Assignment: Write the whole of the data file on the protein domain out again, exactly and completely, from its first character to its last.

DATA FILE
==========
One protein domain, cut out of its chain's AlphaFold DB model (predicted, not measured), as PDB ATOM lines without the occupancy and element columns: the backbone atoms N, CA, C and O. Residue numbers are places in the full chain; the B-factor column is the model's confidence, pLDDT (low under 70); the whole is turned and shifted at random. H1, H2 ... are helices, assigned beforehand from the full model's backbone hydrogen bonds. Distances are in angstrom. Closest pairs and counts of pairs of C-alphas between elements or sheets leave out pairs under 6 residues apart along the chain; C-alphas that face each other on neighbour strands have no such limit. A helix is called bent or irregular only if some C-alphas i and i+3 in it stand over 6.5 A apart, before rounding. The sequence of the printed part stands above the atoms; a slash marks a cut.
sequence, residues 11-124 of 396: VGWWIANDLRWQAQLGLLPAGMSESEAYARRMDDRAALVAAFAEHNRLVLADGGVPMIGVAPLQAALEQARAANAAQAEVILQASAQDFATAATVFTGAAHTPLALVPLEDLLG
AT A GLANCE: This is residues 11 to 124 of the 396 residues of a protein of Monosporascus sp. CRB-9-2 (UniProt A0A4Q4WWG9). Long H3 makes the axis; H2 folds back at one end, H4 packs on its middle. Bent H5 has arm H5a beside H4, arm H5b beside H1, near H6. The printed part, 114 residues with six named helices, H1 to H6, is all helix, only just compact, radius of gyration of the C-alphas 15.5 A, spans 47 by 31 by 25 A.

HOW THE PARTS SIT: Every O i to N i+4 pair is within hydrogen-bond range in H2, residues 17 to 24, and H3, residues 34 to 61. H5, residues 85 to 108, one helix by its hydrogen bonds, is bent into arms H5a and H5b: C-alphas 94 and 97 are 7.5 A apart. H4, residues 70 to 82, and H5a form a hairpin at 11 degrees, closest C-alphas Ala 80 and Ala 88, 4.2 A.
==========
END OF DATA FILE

One protein domain, cut out of its chain's AlphaFold DB model (predicted, not measured), as PDB ATOM lines without the occupancy and element columns: the backbone atoms N, CA, C and O. Residue numbers are places in the full chain; the B-factor column is the model's confidence, pLDDT (low under 70); the whole is turned and shifted at random. H1, H2 ... are helices, assigned beforehand from the full model's backbone hydrogen bonds. Distances are in angstrom. Closest pairs and counts of pairs of C-alphas between elements or sheets leave out pairs under 6 residues apart along the chain; C-alphas that face each other on neighbour strands have no such limit. A helix is called bent or irregular only if some C-alphas i and i+3 in it stand over 6.5 A apart, before rounding. The sequence of the printed part stands above the atoms; a slash marks a cut.
sequence, residues 11-124 of 396: VGWWIANDLRWQAQLGLLPAGMSESEAYARRMDDRAALVAAFAEHNRLVLADGGVPMIGVAPLQAALEQARAANAAQAEVILQASAQDFATAATVFTGAAHTPLALVPLEDLLG
AT A GLANCE: This is residues 11 to 124 of the 396 residues of a protein of Monosporascus sp. CRB-9-2 (UniProt A0A4Q4WWG9). Long H3 makes the axis; H2 folds back at one end, H4 packs on its middle. Bent H5 has arm H5a beside H4, arm H5b beside H1, near H6. The printed part, 114 residues with six named helices, H1 to H6, is all helix, only just compact, radius of gyration of the C-alphas 15.5 A, spans 47 by 31 by 25 A.

HOW THE PARTS SIT: Every O i to N i+4 pair is within hydrogen-bond range in H2, residues 17 to 24, and H3, residues 34 to 61. H5, residues 85 to 108, one helix by its hydrogen bonds, is bent into arms H5a and H5b: C-alphas 94 and 97 are 7.5 A apart. H4, residues 70 to 82, and H5a form a hairpin at 11 degrees, closest C-alphas Ala 80 and Ala 88, 4.2 A.